Starting with the premise that EHS is a foundational core element of Sustainability Strategy along with Corporate Governance/Social Responsibility, Operational Excellence, “Green” Product/Service innovation – – – positions EHS to participate and contribute on the larger “stage.”

    EHS Leaders who create a compelling vision, business case, strategy and implementation plan collaboratively with business and operational leaders with support of executive management to ensure execution, will be highly valued for enabling results in a larger portfolio through collaboration and optimization.

  6. Alan Stringer says:

    A good article, reflects what has happened in my own company. EHS integarted at a Corporate level into Operations – VP Operations and EHS – for the following reasons: 1) Causation – operations cause environmental and safety problems and only operations can solve the problems, having an itegrated focus allows for effect behavioural change and place the executation strategy into “one team” 2) EHS success in resolving compliance issues results in redundancy – this generally is the curse of “engineers” who do such a good job that they no longer have a job. The good EHS people who constantly reinvent themselves tend to work for consultancies 3) Better technology – having a local business managers or local EHS manager do a walk through with a webcam and use of “cloud” type computing applications that can do data mining reduces the need for coprorate staff.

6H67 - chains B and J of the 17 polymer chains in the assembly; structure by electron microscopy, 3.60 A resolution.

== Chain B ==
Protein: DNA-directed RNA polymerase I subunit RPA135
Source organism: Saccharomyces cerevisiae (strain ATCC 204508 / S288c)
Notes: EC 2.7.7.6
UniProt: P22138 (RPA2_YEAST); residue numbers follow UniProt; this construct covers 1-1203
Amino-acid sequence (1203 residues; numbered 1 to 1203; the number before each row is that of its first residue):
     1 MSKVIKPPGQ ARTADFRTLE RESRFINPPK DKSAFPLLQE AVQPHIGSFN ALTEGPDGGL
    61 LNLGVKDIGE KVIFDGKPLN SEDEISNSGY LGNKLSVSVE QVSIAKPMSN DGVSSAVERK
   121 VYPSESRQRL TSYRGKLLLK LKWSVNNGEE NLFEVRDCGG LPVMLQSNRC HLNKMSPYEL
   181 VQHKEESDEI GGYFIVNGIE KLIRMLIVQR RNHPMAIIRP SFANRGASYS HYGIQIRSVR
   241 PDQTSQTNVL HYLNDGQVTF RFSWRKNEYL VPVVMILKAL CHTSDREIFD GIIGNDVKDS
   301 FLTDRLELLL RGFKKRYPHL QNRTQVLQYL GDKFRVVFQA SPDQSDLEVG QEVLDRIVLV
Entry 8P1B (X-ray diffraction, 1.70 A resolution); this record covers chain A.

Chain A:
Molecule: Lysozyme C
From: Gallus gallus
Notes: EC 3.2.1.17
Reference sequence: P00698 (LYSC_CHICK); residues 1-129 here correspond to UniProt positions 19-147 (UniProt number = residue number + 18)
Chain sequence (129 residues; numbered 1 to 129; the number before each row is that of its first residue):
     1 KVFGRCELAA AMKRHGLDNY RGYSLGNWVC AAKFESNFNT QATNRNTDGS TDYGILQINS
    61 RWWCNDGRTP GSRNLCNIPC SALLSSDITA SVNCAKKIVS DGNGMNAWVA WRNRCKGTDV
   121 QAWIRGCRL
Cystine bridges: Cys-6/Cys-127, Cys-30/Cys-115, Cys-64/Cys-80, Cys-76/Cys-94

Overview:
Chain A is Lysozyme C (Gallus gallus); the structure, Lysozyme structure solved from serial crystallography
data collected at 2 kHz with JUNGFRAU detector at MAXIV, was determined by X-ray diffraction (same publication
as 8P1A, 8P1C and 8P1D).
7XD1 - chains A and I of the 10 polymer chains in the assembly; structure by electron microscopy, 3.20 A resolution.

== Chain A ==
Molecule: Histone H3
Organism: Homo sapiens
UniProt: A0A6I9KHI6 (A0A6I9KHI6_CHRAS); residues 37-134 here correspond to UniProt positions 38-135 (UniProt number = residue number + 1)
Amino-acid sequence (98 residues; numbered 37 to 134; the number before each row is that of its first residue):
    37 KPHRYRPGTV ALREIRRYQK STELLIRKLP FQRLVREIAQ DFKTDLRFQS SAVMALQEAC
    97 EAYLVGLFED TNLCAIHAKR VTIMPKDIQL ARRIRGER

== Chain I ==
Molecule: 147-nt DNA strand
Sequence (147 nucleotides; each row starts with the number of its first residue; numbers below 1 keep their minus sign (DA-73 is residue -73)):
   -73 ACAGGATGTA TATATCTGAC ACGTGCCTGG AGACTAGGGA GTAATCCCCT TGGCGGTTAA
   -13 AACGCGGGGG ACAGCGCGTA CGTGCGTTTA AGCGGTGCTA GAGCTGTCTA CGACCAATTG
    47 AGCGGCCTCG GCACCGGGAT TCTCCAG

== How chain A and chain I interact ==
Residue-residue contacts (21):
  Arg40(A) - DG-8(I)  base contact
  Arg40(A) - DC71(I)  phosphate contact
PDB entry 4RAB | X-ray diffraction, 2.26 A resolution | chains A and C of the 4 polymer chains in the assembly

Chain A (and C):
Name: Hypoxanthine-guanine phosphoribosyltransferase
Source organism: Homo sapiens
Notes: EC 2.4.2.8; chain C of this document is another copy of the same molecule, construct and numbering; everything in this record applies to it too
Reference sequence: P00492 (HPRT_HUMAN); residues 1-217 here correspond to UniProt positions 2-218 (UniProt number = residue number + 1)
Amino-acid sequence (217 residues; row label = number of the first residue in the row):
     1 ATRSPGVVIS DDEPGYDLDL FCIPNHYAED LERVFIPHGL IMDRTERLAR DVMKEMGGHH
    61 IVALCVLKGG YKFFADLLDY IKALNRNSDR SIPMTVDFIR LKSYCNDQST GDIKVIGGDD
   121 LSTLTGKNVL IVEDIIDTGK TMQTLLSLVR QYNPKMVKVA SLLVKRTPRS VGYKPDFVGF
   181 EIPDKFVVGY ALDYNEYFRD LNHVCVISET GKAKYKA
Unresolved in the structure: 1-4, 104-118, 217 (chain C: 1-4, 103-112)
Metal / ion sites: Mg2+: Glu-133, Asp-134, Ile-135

7. Larry M. Coco says:

    My personal observation in the US over the last 30 plus years is that large corporations almost always have senior environmental, safety and health leadership positions at the corporate level. If the corporation has large manufacturing or processing facilities away from the corporate HQ, they also tend to have a site EHS leader. These positions are proliferating not going away. EHS leaders often report through the corporate legal department or at least work closely with them. As an EHS and quality assurance consultant, I always advise corporate management to avoid placing EHS leadership under the Human Resources function, if possible. Most HR leaders don’t have the technical background to make or approve sound EHS decisions, unless they started out as an EHS person and acquired the HR skills.